#SYNOD2017
Michael Walsh

Appreciation for John Etherington

The synod had paid credit to UCA Funds Management retiring board chair John Etherington and retiring Chief Executive Officer Michael Walsh.

Mr Etherington said Mr Walsh had provided strong leadership and guidance to Funds Management since he was appointed to head the business in 2013.

Mr Walsh came to UCA Funds Management with a long career in the financial sector and a deep commitment to ethical and responsible investment.

Mr Etherington said Mr Walsh had drawn on his past experiences to assist in the development and growth of UCA Funds Management and positioning the organisation well for the future.

During Mr Walsh’s tenure, funds under management have grown from $820 million to nearly $1.03 billion. UCA Funds Management also became the first not-for-profit or faith-based organisation with a Responsible Entity licence from the Australian Securities and Investments Commission, ensuring the highest standards of governance and compliance for investors.

Two existing funds have converted into managed investment schemes and, more recently, the custody function has been outsourced to Northern Trust.

The investment team has been consolidated and other organisational improvements adopted.

Mr Walsh had also worked closely with the Synod Justice and International Mission unit to develop ethical investment policies, including policies relating to fossil fuels and payday lenders. He had also led active engagement with businesses on ethical issues such as female representation on boards and the use of credit cards for gambling purposes.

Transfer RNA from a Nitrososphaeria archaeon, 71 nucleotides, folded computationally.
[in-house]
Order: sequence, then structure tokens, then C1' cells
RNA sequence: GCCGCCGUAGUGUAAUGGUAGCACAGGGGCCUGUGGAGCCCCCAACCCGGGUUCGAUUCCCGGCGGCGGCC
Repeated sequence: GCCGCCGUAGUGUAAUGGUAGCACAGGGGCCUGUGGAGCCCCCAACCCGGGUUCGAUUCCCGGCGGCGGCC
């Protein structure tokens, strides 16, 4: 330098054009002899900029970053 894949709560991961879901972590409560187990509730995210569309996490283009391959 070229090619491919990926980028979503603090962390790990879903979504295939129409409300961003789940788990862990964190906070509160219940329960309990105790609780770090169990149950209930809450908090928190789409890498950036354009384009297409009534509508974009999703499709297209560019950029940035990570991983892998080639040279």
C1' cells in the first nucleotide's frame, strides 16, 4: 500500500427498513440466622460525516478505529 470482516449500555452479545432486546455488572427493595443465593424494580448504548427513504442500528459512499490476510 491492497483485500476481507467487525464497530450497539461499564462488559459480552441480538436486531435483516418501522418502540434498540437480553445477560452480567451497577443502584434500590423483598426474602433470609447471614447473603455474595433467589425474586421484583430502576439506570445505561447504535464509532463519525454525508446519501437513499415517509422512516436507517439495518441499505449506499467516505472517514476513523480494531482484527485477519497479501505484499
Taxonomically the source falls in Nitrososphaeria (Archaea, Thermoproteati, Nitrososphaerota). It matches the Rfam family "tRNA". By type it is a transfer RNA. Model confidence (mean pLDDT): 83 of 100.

He said Mr Walsh had contributed positively and creatively to Synod ministries and operations as a member of the Synod Leadership Team and provided sound advice for organisations within the Uniting Church on investment matters.

Mr Walsh said he had been grateful for the opportunity to lead a funds management business after 30 years in the industry.

He said the organisation had a fantastic culture tied to its mission of being a profit business which gave back.

Mr Walsh also said he had been happy to do his bit to shake up corporate Australia.
He suggested future financial sustainability for church may lie in the synod working more closely with other synods and faith-based organisations.

In moving a minute for Mr Hetherington, Mr Walsh said he had an impressive record of supporting Funds Management and other committees of the church.

“He is one of those extraordinary people who really commits to giving back,” he said.

“A deep thinker who also has an amazing eye for detail and can really roll his sleeves up when needed.”

Mr Etherington has stepped down because of the board’s 10-year tenure rule.

He said he felt a little embarrassed as it had been an honour and a privilege to serve on the board.

“People may think providing guidance to a $1 billion funds under management business would be onerous, but it has not been,” he said.

“There has been unequivocal support by the senior leadership team, the Uniting Church family and the board itself.”

Mr Etherington said he had been extremely pleased to see the board of eight men change to a board of four men and four women during his time and he suggested that his contribution had been no greater than any other board member.